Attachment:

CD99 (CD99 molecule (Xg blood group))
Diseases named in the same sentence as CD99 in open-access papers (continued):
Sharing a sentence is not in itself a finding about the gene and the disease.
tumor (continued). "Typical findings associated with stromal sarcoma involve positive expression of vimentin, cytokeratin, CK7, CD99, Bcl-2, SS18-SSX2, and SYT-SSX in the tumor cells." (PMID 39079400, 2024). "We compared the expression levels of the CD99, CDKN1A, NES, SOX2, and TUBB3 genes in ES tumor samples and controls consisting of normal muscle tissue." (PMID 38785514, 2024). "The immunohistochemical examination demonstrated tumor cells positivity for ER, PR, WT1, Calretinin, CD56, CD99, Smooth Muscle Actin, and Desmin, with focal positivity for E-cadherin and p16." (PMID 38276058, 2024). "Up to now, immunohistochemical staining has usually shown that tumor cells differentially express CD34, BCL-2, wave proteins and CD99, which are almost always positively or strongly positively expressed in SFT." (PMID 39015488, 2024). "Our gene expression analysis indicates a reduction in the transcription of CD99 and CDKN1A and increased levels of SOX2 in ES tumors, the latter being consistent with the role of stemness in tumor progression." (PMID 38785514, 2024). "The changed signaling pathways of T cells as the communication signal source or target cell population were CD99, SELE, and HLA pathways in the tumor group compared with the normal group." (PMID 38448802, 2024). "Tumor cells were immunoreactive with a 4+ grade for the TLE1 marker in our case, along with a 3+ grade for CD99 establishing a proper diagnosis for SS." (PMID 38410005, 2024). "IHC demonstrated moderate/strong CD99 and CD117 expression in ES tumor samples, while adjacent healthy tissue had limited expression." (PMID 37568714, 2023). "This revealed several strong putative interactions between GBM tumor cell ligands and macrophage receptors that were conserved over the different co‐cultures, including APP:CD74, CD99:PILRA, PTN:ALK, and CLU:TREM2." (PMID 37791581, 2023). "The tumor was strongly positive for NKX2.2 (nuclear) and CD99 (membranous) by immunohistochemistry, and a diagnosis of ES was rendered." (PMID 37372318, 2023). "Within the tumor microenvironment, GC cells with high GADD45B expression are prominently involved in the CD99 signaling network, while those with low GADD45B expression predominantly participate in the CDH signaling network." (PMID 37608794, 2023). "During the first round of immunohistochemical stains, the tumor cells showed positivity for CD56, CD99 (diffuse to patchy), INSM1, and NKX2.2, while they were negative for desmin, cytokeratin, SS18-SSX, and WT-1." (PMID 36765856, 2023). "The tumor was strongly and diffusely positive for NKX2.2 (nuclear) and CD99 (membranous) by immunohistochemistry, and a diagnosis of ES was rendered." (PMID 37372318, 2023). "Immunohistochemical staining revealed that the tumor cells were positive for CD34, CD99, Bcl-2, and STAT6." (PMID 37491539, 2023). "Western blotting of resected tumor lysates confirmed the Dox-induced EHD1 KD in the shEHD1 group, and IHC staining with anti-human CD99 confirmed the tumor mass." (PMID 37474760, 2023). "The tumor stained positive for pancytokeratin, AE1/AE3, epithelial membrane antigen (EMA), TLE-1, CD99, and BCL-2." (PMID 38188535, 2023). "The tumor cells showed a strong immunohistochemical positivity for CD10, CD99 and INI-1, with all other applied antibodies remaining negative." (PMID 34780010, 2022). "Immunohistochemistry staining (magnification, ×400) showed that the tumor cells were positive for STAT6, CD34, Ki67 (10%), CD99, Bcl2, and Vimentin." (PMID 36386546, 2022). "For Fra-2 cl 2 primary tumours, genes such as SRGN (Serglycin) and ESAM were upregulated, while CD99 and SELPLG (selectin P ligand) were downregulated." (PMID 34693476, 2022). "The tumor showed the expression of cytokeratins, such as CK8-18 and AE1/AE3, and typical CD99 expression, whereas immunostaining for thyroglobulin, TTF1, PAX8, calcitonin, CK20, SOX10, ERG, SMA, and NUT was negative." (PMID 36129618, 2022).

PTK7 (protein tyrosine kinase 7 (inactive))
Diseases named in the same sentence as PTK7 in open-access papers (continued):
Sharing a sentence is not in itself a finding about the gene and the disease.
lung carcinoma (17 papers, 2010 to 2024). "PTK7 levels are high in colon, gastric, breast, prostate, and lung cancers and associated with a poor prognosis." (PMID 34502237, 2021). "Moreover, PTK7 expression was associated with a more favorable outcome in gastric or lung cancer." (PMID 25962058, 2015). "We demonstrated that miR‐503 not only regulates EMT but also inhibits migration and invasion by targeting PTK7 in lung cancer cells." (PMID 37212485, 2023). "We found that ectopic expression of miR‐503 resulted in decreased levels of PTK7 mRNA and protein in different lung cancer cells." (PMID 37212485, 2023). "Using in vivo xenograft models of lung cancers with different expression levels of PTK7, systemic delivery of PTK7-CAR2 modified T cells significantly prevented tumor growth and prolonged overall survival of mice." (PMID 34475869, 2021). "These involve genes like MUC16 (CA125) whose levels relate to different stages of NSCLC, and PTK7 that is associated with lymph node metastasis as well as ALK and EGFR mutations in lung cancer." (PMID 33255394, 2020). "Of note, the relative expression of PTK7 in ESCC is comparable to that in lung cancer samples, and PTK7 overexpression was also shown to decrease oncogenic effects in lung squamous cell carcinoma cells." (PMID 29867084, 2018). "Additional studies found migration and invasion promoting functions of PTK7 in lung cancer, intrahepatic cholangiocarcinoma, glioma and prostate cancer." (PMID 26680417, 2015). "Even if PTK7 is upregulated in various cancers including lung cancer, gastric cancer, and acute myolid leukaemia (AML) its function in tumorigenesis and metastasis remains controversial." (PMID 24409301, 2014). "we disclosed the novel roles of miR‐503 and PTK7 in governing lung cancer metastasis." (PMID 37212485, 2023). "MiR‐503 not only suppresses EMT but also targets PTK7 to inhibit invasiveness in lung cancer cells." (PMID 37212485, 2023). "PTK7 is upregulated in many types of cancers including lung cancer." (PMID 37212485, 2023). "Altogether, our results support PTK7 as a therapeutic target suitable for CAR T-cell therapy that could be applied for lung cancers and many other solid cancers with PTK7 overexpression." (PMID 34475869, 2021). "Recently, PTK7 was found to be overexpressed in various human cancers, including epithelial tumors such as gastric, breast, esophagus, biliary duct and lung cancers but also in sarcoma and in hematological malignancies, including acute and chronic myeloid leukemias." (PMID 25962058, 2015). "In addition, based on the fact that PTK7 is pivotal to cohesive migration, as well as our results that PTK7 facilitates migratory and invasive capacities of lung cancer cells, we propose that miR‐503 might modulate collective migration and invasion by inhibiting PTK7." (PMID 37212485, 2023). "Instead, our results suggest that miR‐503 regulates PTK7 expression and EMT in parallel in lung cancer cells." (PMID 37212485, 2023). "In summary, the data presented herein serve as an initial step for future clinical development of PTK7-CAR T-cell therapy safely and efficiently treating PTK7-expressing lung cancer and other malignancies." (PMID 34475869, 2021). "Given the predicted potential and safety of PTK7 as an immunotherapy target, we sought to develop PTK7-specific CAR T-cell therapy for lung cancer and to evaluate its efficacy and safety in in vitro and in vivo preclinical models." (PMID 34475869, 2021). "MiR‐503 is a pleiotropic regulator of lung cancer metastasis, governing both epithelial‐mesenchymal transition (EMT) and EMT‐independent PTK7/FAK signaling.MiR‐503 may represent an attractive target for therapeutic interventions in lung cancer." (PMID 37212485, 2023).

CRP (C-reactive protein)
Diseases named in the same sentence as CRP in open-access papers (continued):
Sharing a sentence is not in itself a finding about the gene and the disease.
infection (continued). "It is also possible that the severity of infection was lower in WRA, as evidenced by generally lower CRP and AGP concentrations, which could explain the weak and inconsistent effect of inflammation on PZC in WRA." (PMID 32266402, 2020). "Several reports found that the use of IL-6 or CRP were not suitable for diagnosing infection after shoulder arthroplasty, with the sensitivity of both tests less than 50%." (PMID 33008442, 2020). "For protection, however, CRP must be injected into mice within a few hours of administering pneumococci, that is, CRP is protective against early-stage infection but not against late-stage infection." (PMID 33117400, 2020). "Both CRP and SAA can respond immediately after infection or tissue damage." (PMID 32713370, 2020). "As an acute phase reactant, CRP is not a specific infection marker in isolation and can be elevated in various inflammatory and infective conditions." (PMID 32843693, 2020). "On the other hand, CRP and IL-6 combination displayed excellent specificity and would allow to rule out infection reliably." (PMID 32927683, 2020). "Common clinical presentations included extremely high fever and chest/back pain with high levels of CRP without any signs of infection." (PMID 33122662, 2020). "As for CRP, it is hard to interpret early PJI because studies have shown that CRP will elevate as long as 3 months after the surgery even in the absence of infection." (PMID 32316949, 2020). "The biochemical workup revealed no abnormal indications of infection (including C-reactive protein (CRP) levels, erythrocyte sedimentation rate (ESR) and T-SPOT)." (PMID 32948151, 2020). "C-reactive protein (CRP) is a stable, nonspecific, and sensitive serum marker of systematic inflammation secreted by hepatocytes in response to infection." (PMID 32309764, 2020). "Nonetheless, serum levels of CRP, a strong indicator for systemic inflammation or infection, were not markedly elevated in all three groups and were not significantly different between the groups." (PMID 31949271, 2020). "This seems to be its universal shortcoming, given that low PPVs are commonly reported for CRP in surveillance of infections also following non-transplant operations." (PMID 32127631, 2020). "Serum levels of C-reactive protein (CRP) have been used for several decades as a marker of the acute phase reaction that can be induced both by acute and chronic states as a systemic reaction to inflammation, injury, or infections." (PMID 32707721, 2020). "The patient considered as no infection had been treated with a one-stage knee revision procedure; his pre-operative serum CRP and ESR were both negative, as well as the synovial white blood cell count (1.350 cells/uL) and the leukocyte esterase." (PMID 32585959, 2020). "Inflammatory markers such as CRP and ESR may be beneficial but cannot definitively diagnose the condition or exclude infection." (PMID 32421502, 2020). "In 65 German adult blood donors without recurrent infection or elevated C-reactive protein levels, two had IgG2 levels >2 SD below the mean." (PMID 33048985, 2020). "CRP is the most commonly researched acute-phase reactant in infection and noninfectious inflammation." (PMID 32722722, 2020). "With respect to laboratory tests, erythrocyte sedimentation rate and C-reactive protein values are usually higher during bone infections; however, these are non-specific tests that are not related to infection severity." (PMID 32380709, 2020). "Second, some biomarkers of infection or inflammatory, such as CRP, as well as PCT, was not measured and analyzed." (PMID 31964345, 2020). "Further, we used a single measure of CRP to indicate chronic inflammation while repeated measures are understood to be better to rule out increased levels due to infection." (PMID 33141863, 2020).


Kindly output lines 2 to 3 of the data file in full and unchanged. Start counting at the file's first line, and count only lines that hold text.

Diseases named in the same sentence as CD99 in open-access papers (continued):
Sharing a sentence is not in itself a finding about the gene and the disease.